Fresno Dog Parks Losing Ground as Advocates Decry Poor Conditions - GV Wire - Explore. Explain. Expose
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Fresno Dog Parks Losing Ground as Advocates Decry Poor Conditions



Fresno has dropped in an annual ranking of dog park cities and local advocates are calling for better amenities for their pooches. (Fresno Pugs in the Park)
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In a list of 93 cities across the U.S. ranking the best dog park cities, Fresno landed in a much lower spot after ranking in the top 50 in 2021.

This year’s 2022 report by the lawn care website, LawnStarter, shows Fresno received an overall rank of 72 – dropping down 58 places from last year’s No.36 spot.

Jose Leon Barraza, parks commissioner for District 5 says the cities low park rankings are an overall reflection of the condition of Fresno parks.

“In the past due to limited financial resources many parks in Fresno are not well maintained,” said Leon – Barraza.” A more positive trend for the funding of  parks in general and for dog parks in particular will improve in the near future as Measure P funds continue to be allocated to improve existing parks and build new ones.”

Can Measure P Funds Improve Fresno’s Dog Parks?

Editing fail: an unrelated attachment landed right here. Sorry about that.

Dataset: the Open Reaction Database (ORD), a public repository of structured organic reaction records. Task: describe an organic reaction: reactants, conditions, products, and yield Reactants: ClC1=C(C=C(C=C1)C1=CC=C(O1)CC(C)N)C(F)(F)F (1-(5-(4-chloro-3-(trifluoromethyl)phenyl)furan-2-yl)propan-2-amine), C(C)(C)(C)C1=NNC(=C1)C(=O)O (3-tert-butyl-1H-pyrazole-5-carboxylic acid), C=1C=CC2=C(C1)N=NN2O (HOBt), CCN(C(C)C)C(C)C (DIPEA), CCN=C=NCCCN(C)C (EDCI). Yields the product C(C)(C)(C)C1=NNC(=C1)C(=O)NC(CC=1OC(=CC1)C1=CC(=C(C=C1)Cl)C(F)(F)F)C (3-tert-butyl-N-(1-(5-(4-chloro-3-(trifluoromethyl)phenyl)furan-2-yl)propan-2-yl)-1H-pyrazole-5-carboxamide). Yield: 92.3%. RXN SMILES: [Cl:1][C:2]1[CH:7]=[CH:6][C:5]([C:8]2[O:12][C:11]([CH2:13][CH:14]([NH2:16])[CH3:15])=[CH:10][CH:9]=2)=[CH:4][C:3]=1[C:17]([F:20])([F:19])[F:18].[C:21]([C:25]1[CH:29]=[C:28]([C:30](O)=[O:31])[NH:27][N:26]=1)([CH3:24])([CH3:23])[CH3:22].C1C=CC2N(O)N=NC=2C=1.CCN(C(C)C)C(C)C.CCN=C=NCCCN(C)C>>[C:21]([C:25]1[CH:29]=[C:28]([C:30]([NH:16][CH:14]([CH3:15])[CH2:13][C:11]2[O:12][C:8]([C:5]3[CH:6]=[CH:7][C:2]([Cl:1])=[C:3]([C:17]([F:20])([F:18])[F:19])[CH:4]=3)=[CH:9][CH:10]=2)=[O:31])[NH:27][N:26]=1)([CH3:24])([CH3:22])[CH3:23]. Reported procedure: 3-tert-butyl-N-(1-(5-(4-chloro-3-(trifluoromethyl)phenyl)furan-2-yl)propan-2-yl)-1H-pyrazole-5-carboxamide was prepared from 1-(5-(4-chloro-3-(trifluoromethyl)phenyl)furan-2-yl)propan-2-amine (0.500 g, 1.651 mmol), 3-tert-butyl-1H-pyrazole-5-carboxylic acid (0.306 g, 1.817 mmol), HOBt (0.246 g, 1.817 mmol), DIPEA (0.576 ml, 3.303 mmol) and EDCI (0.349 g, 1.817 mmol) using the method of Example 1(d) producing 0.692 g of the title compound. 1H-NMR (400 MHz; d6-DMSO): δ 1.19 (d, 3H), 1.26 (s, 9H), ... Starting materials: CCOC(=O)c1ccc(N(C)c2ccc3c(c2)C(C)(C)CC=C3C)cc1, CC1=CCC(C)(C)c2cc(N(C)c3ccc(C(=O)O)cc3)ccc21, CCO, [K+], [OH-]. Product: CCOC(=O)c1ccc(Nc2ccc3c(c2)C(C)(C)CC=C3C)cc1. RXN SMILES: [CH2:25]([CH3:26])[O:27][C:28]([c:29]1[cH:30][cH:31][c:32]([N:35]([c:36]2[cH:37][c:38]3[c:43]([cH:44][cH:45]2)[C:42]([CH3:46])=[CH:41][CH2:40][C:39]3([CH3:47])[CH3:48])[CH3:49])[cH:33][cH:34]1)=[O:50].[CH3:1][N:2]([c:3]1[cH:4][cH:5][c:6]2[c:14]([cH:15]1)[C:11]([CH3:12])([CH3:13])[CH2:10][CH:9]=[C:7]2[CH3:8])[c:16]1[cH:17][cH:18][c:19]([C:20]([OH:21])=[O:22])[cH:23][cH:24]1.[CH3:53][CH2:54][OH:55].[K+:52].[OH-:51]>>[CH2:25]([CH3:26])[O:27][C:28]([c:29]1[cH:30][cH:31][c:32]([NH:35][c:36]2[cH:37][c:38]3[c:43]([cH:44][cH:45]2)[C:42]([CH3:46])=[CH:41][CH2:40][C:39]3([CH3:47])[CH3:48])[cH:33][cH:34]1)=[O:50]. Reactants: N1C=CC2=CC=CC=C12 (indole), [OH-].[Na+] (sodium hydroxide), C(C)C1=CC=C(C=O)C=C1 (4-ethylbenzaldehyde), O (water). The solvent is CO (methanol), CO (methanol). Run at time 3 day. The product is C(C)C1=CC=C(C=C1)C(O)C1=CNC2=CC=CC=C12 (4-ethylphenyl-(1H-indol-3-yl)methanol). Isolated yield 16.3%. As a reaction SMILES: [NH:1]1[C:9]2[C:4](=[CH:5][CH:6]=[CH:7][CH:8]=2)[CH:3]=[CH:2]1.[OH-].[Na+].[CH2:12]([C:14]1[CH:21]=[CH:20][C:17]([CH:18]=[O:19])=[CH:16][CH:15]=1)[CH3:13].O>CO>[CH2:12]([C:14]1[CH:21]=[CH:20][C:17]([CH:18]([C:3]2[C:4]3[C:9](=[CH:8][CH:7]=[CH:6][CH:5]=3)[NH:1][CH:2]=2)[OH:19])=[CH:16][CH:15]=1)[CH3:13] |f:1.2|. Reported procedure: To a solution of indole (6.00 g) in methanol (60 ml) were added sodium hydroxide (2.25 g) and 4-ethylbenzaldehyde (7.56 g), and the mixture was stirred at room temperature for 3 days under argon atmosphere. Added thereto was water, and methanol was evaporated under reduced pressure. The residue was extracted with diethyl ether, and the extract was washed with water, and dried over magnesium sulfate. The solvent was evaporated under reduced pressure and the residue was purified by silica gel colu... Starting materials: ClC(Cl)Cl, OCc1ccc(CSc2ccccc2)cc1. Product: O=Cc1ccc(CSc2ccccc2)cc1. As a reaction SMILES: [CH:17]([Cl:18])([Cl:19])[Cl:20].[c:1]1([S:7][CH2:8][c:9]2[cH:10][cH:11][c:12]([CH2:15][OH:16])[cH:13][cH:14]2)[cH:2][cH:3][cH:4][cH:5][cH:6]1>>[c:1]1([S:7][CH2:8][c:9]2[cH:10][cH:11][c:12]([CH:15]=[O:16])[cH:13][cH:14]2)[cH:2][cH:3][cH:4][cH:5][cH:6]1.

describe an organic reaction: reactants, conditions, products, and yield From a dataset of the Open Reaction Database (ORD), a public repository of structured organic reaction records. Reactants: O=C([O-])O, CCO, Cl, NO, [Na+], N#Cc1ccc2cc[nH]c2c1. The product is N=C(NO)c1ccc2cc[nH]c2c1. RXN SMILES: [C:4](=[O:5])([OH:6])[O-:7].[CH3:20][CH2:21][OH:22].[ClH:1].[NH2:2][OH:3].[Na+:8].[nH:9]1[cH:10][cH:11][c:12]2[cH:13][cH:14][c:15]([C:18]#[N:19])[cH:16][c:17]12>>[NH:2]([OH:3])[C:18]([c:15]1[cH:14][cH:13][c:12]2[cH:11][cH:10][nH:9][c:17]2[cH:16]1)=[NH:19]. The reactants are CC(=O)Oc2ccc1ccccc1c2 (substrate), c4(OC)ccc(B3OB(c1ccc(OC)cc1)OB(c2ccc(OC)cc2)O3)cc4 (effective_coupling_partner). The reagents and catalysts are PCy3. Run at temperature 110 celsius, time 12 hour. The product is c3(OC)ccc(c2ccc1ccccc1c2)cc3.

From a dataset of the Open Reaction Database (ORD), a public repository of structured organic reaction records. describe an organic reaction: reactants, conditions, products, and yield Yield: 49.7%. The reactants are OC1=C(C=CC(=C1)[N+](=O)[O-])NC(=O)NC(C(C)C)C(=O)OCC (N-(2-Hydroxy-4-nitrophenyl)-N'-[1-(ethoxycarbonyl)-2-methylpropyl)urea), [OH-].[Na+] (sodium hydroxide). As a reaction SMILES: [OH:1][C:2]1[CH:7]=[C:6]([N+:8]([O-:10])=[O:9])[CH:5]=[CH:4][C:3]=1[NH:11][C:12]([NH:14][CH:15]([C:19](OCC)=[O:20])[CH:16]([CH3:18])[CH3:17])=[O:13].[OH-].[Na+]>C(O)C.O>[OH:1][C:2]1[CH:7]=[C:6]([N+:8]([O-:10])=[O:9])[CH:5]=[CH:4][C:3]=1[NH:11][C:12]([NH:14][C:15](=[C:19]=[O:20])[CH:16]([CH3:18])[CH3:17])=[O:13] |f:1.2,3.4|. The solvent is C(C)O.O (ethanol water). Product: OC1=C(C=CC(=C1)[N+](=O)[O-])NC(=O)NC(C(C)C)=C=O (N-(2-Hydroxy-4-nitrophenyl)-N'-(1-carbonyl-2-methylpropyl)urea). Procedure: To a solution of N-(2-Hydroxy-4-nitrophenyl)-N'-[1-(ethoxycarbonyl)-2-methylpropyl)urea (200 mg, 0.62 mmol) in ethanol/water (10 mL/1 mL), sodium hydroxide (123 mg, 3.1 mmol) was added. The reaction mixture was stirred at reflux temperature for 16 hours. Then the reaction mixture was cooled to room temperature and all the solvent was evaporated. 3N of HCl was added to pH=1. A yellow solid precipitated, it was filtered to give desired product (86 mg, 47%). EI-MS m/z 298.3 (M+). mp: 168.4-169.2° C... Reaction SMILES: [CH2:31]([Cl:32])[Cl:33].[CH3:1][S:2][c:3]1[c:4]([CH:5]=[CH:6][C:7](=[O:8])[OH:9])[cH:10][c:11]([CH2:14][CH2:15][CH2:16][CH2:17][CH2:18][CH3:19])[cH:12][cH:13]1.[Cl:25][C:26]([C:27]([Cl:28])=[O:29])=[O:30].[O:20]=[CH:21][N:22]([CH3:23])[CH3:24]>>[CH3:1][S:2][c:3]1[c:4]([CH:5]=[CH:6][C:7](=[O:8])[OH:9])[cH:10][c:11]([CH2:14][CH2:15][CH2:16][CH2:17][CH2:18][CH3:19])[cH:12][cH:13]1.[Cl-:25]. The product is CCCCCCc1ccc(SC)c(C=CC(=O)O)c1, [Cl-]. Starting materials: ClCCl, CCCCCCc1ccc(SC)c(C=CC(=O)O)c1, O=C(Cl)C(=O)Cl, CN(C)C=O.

Leon-Barraza says some funding from Measure P was allocated to dog parks this year, and perhaps more can be allocated next year.

However, he says he would like to hear from more of the city’s residents on their opinions in improving Fresno’s dog parks.

Leon-Barraza says there are many other competing issues city residents are advocating for – like basic recreational park amenities in the city.

Therefore, city residents who want to see improvements in the city’s dog parks must show up to advocate for them

“Folks that support dog parks must also participate in city meetings and surveys and express their support for dog parks when recommendations for the allocation of Measure P funds are discussed,” said Leon- Barraza.

Additionally, improvement plans for the city’s dog parks have been included in the city’s master parks plan he said.

Dog Park Advocate Says City Won’t take Residents Advice

Cinnamon Grooms, Founder and CEO of the non-profit organization Tiny Paws Fresno says she has met with city officials to discuss ideas on how dog parks can be improved several times.

Her organization hosts events to bring small dogs together to play while teaching them etiquette & behavioral skills.

However, she says the city stopped meeting with her a few months ago and hasn’t heard back from them on whether they would be adopting any of her ideas.

In the past, Grooms has attended city council meetings advocating for better facilities and changes to Roeding Park – a park she and her organization often utilize.

“I gave them my 15 page illustration, a total example of the ideal dog park with all the amenities and where the gates should be so there’s no confrontation between dogs and when people are trying to get into the play areas,” said Grooms.

Grooms says she recalls the city planting eight new trees at Roeding Park a couple years ago, and they all ended up dying from lack of watering.